Cold Plunge

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Q. Do cold plunges really offer health benefits?

A. Records describing health-related cold plunges date back to the fifth century b.c., when ancient Egyptians, Romans, and Greeks purified themselves in chilled baths to promote general well-being. Scandinavians have taken post-sauna dips in icy water for more than 1,000 years.

Modern experts are split on whether the old-timers were on to something. Cold plunges, now used by everyone from football players to Olympic athletes, are certainly rejuvenating, since they stimulate the release of norepinephrine (a stress hormone and neurotransmitter) and epinephrine (a.k.a. adrenaline), both of which feel invigorating when they course through the body. According to Anne Bramham, who founded the American Spa Therapy Education and Certification Council, going from hot to cold is a great cardiac workout that elevates the pulse rate and increases circulation. "It's an excellent tonic for the nervous and circulatory systems and helps tone the skin," she adds.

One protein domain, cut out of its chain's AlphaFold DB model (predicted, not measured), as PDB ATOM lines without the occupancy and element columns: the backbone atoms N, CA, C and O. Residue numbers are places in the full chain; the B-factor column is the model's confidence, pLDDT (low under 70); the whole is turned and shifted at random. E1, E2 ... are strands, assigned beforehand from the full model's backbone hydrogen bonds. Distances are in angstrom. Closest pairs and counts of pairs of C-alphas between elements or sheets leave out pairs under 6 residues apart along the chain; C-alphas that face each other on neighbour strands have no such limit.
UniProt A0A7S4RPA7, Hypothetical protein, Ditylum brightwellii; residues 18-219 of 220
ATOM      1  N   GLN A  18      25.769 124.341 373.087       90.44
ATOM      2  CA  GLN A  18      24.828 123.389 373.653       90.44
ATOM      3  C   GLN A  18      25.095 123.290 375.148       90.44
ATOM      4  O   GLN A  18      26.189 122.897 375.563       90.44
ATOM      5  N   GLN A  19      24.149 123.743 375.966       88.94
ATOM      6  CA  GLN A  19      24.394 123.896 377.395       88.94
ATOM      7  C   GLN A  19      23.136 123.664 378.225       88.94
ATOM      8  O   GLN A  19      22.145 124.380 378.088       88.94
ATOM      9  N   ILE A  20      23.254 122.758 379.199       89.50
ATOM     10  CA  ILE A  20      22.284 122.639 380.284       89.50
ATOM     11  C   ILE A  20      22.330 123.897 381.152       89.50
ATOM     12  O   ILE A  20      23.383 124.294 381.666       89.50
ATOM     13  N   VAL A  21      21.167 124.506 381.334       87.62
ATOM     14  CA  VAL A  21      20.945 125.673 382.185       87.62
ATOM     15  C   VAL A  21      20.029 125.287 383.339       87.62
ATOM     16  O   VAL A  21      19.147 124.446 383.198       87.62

Only problem: there's no scientific evidence for those assertions. Physiologists generally agree that any health benefit of cold plunges is imagined—a by-product of that sense of well-being. "They make you feel alert and refreshed," says Mike Tipton, professor of human and applied physiology at England's University of Portsmouth. "But there is no conclusive evidence of improved immunity or other health benefits." Tipton also points out that cold plunges are "potentially dangerous" for people with cardiac and blood-pressure issues, since they stress the cardiovascular system. But if you're healthy and they make you feel good? Hop in.

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